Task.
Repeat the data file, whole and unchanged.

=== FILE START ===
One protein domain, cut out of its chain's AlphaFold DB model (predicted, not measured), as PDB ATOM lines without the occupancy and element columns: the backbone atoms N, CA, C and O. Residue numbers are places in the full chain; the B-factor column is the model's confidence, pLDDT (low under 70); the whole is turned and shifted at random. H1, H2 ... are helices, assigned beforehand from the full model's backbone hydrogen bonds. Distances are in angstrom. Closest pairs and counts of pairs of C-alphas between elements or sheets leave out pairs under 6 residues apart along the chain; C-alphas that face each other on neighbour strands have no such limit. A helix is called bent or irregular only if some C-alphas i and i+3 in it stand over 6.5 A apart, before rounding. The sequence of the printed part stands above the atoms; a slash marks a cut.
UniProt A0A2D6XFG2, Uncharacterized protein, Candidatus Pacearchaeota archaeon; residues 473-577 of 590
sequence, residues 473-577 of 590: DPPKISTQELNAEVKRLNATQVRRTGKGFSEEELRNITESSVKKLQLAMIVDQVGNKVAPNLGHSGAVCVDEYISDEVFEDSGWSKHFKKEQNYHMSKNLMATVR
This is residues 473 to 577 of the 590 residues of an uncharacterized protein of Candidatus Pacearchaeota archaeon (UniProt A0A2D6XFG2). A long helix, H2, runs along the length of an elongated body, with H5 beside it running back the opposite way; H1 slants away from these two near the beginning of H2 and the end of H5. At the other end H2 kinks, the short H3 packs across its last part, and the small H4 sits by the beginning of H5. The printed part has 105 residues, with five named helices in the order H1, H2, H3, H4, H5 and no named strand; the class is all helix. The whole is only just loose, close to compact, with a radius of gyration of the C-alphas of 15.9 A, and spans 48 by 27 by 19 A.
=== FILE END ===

One protein domain, cut out of its chain's AlphaFold DB model (predicted, not measured), as PDB ATOM lines without the occupancy and element columns: the backbone atoms N, CA, C and O. Residue numbers are places in the full chain; the B-factor column is the model's confidence, pLDDT (low under 70); the whole is turned and shifted at random. H1, H2 ... are helices, assigned beforehand from the full model's backbone hydrogen bonds. Distances are in angstrom. Closest pairs and counts of pairs of C-alphas between elements or sheets leave out pairs under 6 residues apart along the chain; C-alphas that face each other on neighbour strands have no such limit. A helix is called bent or irregular only if some C-alphas i and i+3 in it stand over 6.5 A apart, before rounding. The sequence of the printed part stands above the atoms; a slash marks a cut.
UniProt A0A2D6XFG2, Uncharacterized protein, Candidatus Pacearchaeota archaeon; residues 473-577 of 590
sequence, residues 473-577 of 590: DPPKISTQELNAEVKRLNATQVRRTGKGFSEEELRNITESSVKKLQLAMIVDQVGNKVAPNLGHSGAVCVDEYISDEVFEDSGWSKHFKKEQNYHMSKNLMATVR
This is residues 473 to 577 of the 590 residues of an uncharacterized protein of Candidatus Pacearchaeota archaeon (UniProt A0A2D6XFG2). A long helix, H2, runs along the length of an elongated body, with H5 beside it running back the opposite way; H1 slants away from these two near the beginning of H2 and the end of H5. At the other end H2 kinks, the short H3 packs across its last part, and the small H4 sits by the beginning of H5. The printed part has 105 residues, with five named helices in the order H1, H2, H3, H4, H5 and no named strand; the class is all helix. The whole is only just loose, close to compact, with a radius of gyration of the C-alphas of 15.9 A, and spans 48 by 27 by 19 A.